These discussions have fostered numerous themes for exploration; one of these critical points refers to whether an active use of mechanisms of direct democracy fosters or undermines the representative game through enlightening citizens or alienating them from participating at representative elections. On the intimate relationship between direct democracy and participation, two evident questions arise: does an active use of mechanisms of direct democracy impact electoral participation?  If so, what does this relationship look like? For some, if citizens’ concerns and demands can be addressed (and solved) directly by them at the ballot box, then why bother electing authorities? For others, an active use of direct democracy not only bolsters representative democracy through enhancing electoral participation, but also increasing citizens’ political awareness, making them virtuous, and in some way, emancipated. If this is so, then direct democracy could serve as the “medicine” needed to cure the presumed current maladies representative democracies face nowadays (civic disaffection and alienation, low trust in government, and so forth). Nonetheless, if frequent uses of direct democracy “burn” citizens, we must reconsider the claims for further expansion of direct democracy.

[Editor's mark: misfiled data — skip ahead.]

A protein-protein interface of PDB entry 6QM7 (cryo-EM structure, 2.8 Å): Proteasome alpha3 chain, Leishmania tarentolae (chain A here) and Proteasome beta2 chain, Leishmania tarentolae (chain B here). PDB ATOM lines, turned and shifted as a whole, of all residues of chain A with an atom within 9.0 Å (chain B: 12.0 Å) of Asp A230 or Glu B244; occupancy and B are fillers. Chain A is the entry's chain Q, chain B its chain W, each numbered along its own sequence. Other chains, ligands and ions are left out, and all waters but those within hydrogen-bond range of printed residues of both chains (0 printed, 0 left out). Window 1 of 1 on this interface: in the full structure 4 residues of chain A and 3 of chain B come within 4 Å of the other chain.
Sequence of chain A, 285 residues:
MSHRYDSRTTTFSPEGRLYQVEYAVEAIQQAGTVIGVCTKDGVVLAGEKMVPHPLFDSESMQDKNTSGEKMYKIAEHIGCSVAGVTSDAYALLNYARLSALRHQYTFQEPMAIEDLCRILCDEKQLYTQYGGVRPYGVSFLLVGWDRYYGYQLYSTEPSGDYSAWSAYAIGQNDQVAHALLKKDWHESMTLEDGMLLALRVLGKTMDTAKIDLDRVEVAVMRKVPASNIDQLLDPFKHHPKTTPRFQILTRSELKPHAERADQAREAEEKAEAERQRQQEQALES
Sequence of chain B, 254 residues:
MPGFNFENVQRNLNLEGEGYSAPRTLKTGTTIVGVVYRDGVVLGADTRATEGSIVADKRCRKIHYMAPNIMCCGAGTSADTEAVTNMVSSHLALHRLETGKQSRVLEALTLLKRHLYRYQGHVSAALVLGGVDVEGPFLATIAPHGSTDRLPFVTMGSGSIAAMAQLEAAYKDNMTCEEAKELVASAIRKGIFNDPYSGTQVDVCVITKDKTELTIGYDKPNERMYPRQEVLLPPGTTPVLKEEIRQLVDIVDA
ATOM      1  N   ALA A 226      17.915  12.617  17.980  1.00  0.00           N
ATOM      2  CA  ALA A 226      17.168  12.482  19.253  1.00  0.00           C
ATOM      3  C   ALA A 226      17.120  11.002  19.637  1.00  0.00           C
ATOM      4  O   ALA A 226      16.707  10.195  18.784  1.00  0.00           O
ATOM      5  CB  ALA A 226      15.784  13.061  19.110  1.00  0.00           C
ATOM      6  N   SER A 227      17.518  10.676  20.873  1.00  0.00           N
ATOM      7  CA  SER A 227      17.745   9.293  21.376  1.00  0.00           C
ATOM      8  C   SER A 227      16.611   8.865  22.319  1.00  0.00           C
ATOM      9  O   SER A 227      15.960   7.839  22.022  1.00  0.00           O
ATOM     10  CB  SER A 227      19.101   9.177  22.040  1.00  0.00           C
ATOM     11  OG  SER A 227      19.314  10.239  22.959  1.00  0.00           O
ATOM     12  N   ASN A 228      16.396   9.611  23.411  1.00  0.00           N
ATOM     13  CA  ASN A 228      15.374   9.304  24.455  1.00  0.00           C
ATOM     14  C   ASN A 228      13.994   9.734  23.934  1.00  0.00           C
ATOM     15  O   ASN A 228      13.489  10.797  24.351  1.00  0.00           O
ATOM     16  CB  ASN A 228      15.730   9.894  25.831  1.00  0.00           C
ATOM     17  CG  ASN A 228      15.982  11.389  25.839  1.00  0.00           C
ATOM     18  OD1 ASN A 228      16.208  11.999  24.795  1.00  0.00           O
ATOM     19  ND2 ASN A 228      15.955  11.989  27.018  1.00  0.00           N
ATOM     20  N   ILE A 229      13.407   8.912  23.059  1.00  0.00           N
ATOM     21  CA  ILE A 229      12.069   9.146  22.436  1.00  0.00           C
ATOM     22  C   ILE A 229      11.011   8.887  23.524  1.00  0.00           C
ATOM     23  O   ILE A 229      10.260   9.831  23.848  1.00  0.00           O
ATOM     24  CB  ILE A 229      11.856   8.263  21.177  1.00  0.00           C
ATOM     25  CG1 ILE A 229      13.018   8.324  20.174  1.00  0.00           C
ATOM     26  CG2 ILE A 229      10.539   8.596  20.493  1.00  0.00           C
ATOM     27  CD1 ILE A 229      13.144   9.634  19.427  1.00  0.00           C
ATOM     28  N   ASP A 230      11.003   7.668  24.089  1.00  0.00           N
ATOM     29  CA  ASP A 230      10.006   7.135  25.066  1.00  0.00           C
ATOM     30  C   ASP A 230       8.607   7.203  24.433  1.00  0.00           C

As it is already evident, direct democracy is not a monolithic concept and therefore any assessment of the relationship between direct democracy and political participation must be undertaken with extreme caution. I claim that an active culture of direct democracy has a significant effect on electoral participation. Yet, this effect is dissimilar across types of MDDs (citizen initiated v. top-down), and is not necessarily linear—as previously demonstrated by the literature. While I expect CI-MDDs to foster electoral participation in general elections, I also anticipate finding a “saturation effect” after a certain threshold of use is reached. In other words, the use of citizen-initiated mechanisms of direct democracy fosters citizen participation but crossing certain thresholds, direct democracy becomes inimical in bringing citizens to the ballot box in elections for authorities. Therefore, an inverse U-shape relationship is expected. Simultaneously, frequent uses of top-down mechanisms of direct democracy (i.e. plebiscites) may alienate citizens from the electoral game in general elections. In other words, when authorities systematically call citizens to the ballot box it may erode the quality of participation.